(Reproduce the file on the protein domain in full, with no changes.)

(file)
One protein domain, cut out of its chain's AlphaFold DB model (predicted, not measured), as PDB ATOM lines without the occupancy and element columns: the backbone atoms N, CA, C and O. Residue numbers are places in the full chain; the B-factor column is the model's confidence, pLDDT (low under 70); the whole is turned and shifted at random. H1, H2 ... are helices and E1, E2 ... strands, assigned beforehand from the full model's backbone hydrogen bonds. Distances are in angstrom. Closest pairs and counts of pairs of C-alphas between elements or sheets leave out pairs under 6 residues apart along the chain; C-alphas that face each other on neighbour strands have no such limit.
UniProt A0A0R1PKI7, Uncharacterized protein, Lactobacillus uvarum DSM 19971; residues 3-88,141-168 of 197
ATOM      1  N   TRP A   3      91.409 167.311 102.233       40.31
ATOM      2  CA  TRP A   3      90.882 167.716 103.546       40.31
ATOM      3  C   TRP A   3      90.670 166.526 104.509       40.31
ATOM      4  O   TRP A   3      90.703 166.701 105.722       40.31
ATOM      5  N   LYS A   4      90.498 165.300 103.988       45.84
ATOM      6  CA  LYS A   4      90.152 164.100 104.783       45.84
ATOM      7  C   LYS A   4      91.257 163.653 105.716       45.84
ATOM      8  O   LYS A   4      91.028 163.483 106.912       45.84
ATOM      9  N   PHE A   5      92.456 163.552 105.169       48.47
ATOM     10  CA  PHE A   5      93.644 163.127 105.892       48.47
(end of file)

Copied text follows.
One protein domain, cut out of its chain's AlphaFold DB model (predicted, not measured), as PDB ATOM lines without the occupancy and element columns: the backbone atoms N, CA, C and O. Residue numbers are places in the full chain; the B-factor column is the model's confidence, pLDDT (low under 70); the whole is turned and shifted at random. H1, H2 ... are helices and E1, E2 ... strands, assigned beforehand from the full model's backbone hydrogen bonds. Distances are in angstrom. Closest pairs and counts of pairs of C-alphas between elements or sheets leave out pairs under 6 residues apart along the chain; C-alphas that face each other on neighbour strands have no such limit.
UniProt A0A0R1PKI7, Uncharacterized protein, Lactobacillus uvarum DSM 19971; residues 3-88,141-168 of 197
ATOM      1  N   TRP A   3      91.409 167.311 102.233       40.31
ATOM      2  CA  TRP A   3      90.882 167.716 103.546       40.31
ATOM      3  C   TRP A   3      90.670 166.526 104.509       40.31
ATOM      4  O   TRP A   3      90.703 166.701 105.722       40.31
ATOM      5  N   LYS A   4      90.498 165.300 103.988       45.84
ATOM      6  CA  LYS A   4      90.152 164.100 104.783       45.84
ATOM      7  C   LYS A   4      91.257 163.653 105.716       45.84
ATOM      8  O   LYS A   4      91.028 163.483 106.912       45.84
ATOM      9  N   PHE A   5      92.456 163.552 105.169       48.47
ATOM     10  CA  PHE A   5      93.644 163.127 105.892       48.47